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Judge Richard G. Andrews recently decided motions in limine in advance of an August 26 pretrial conference in Impax Laboratories Inc., et al., v. Lannett Holdings Inc., et al., No. 14-984-RGA (D. Del. Aug. 24, 2016).  Judge Andrews excluded one of defendants’ witnesses after finding he was inadequately disclosed and “[d]efendants ma[d]e no meaningful proffer of what [the witness] might say.”  Id. at 1-2.   As to another witness, Judge Andrews did not exclude him, but ordered the defendants make him available for deposition prior to trial.  Id. at 2.  Judge Andrews also precluded the parties’ experts from testifying as to the plain and ordinary meaning of the preambles of the claims, which the Court previously found limiting but did not construe.  Id. at 2-3.

Impax Laboratories Inc. v. Lannett Holdings Inc., No. 14-984-RGA

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Judge Sue L. Robinson recently issued an order holding that, absent the parties’ consensual resolution to the dispute over the sufficiency of defendants’ production, the Court will “use an adverse inference jury instruction regarding infringement[.]” Intellectual Ventures I LLC v. Ricoh Americas Corporation, et al., No. 13-474-SLR-SRF (D. Del. Aug. 17, 2016).  Judge Robinson previously expressed concern that defendants were attempting to use affirmative evidence from its non-party parent, yet prevented discovery by plaintiff of other evidence.  Here, Judge Robinson concluded that the court could not assess whether defendants’ document production was sufficient because apparently defendants’ parent “made its own determinations as to what documents were relevant, without regard either to plaintiff’s document requests or any feedback from the defendant.”  Id. at 2.  Judge Robinson noted that “it is not generally up to the accused infringer (or its parent) to determine in the first instance what information is sufficient to prove (or not) infringement and, therefore, the court cannot say with any degree of confidence that document production from [defendants’ parent] has been adequate or complete[.]”  Id. at 3.  While Judge Robinson indicated the Court would use an adverse inference, the Court would not grant summary judgment of infringement.  Id.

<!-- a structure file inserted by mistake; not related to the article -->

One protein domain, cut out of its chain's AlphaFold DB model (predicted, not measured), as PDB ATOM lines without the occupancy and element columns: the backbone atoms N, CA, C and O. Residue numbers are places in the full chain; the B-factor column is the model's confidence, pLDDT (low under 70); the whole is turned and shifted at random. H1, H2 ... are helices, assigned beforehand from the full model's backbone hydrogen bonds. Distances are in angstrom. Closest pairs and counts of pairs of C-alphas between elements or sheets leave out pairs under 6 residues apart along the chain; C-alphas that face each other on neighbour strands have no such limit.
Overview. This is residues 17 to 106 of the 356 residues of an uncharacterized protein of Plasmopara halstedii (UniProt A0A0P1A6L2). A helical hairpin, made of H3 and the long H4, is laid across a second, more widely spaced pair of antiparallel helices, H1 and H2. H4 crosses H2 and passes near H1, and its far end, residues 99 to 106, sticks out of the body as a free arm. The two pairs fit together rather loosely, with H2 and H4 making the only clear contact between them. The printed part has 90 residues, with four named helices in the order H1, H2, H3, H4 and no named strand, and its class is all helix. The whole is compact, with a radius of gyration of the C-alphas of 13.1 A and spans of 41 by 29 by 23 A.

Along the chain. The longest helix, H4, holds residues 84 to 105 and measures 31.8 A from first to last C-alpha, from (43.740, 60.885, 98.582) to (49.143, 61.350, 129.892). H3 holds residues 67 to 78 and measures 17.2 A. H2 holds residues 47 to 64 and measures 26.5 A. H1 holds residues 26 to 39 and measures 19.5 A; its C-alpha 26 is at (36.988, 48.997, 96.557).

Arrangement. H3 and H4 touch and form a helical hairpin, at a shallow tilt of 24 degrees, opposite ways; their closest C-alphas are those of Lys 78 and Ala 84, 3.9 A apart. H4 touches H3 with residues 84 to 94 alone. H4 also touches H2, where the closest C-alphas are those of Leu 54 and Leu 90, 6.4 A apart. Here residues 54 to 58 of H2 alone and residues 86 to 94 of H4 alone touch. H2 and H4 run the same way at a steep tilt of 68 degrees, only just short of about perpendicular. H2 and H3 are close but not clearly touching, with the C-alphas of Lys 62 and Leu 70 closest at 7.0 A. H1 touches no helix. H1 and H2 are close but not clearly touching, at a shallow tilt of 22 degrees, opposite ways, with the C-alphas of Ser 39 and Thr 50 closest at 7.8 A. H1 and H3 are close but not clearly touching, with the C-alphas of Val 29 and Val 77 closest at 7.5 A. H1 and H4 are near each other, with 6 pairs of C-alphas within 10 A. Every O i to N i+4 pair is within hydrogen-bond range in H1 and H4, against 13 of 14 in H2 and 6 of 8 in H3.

Intellectual Ventures I LLC v. Ricoh Americas Corporation, No. 13-474-SLR